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saree, sari - an introduction
A sari (also spelled saree) is the traditional garment worn by many women in the Indian subcontinent. The garment is known by different names in various Indian languages; in Hindi, Gujarati and Marathi, it is known as Saadi; in Kannada as Seere; in Telugu as Cheera and in Tamil as Podavai.

The sari is long strip of unstitched cloth, ranging from five to nine yards in length, which can be draped in various styles. The most common style is for the sari to be wrapped around the waist, with one end then draped over the shoulder. The sari is usually worn over a petticoat (called lehenga/Ghagra in northern India and Pavada/Pavadai in the south) and a low-cut, short-sleeved, midriff-baring blouse known in north India as a choli.

The sari is known not only by different names in various parts of the country, but it is also conceived differently in form and structure, in usage and custom. It is a stretch of fabric that becomes long or short, wide or narrow according to who wears it and the way in which it is worn. There is infact no one type of sari.
saris, sarees - how to wear - sari draping
North Indian Style of saree draping The personal pleasure of draping this unstitched fluid garment over and around the body, adjusting it with little tucks and pulls to suit one's own particular form, is sensuous. It creates a picture of flowing grace that conceals as much as it reveals. Though the sari is simply a rectangular piece of fabric, it nevertheless divided into parts conceived as a form when it is finally shaped around the body. Each of the divisions has a defined purpose, distinct but completely integral to the whole.


   < < < North Indian Style                                                                                                                                                      South Indian Style > > >
South Indian Style of sari draping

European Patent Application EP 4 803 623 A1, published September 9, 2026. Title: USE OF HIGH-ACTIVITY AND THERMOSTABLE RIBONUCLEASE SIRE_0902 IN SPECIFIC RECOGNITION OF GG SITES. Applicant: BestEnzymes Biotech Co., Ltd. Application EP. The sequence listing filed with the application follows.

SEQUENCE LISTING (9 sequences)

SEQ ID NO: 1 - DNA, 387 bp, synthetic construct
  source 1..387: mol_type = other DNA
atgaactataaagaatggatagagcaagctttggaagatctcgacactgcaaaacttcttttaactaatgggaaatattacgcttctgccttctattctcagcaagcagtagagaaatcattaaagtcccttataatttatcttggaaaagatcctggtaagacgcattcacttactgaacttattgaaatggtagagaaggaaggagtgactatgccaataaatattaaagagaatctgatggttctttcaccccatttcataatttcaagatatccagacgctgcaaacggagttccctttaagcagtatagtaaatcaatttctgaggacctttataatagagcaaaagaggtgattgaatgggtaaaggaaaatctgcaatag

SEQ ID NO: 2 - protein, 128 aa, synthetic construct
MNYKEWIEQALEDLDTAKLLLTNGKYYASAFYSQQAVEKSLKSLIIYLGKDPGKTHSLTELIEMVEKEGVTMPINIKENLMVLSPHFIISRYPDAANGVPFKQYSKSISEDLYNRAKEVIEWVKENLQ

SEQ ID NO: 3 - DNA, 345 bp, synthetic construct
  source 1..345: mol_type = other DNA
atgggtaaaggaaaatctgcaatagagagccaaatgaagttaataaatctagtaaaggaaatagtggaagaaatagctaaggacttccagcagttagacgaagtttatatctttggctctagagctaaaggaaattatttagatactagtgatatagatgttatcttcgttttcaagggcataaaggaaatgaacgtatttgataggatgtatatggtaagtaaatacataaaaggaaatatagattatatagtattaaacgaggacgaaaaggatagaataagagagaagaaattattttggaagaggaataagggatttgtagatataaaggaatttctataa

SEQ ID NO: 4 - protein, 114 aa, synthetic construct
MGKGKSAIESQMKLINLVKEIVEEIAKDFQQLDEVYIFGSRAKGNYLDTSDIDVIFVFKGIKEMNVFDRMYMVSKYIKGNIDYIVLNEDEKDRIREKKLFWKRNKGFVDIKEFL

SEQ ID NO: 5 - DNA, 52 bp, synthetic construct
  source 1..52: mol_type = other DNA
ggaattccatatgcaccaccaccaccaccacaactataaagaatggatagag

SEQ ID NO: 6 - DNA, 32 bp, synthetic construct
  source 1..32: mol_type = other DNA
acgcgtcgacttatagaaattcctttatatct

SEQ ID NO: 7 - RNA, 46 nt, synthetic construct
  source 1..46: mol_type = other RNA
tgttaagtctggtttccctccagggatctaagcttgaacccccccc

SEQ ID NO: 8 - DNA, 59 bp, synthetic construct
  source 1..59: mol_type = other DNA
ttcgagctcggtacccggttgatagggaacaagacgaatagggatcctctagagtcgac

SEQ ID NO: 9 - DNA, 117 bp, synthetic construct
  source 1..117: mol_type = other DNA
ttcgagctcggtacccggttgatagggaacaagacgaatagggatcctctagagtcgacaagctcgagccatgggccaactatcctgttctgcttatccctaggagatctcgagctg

sarees, saris - Origin and Histories
Most indian sarees are five to six yards long. Saris are woven with one plain end (the end that is concealed inside the wrap), two long decorative borders running the length of the sari, and a one to three foot section at the other end which continues and elaborates the length-wise decoration. This end is called the pallu; it is the part thrown over the shoulder in the Nivi style of draping. It is one of the most visible sections of the sari and is woven and decorated "for show".

More expensive saris had elaborate geometric, floral, or figurative ornament created on the loom, as part of the fabric. Sometimes warp and weft threads were tie-dyed and then woven, creating gorgeous bridal baluchari patterns. Sometimes threads of different colors were woven into the base fabric in patterns \96 an ornamented border, an elaborate pallu, and often, small repeated accents in the cloth itself on various qualities of silk, cotton, georgette, chiffon etc. These accents are called buttis or bhutties (spellings vary). For fancy saris, these patterns could be woven with gold or silver thread, which is called zari work. Modern zari work is usually executed with glittering synthetic fibers rather than real gold or silver thread (made by wrapping gold or silver around a base thread).

Sometimes the saris were further decorated, after weaving, with various sorts of embroidered works. Resham, zari or zardousi work is embroidery done with colored silk, golden, copper or silver thread for gorgeous bridal or wedding sarees ordulhan saris. Zardozi embroidery uses gold and silver thread and sometimes pearls and non-precious stones. Cheap modern versions of zardozi use synthetic metallic thread and imitation stones, such as fake pearls, sequin beads and Swarovski crystals.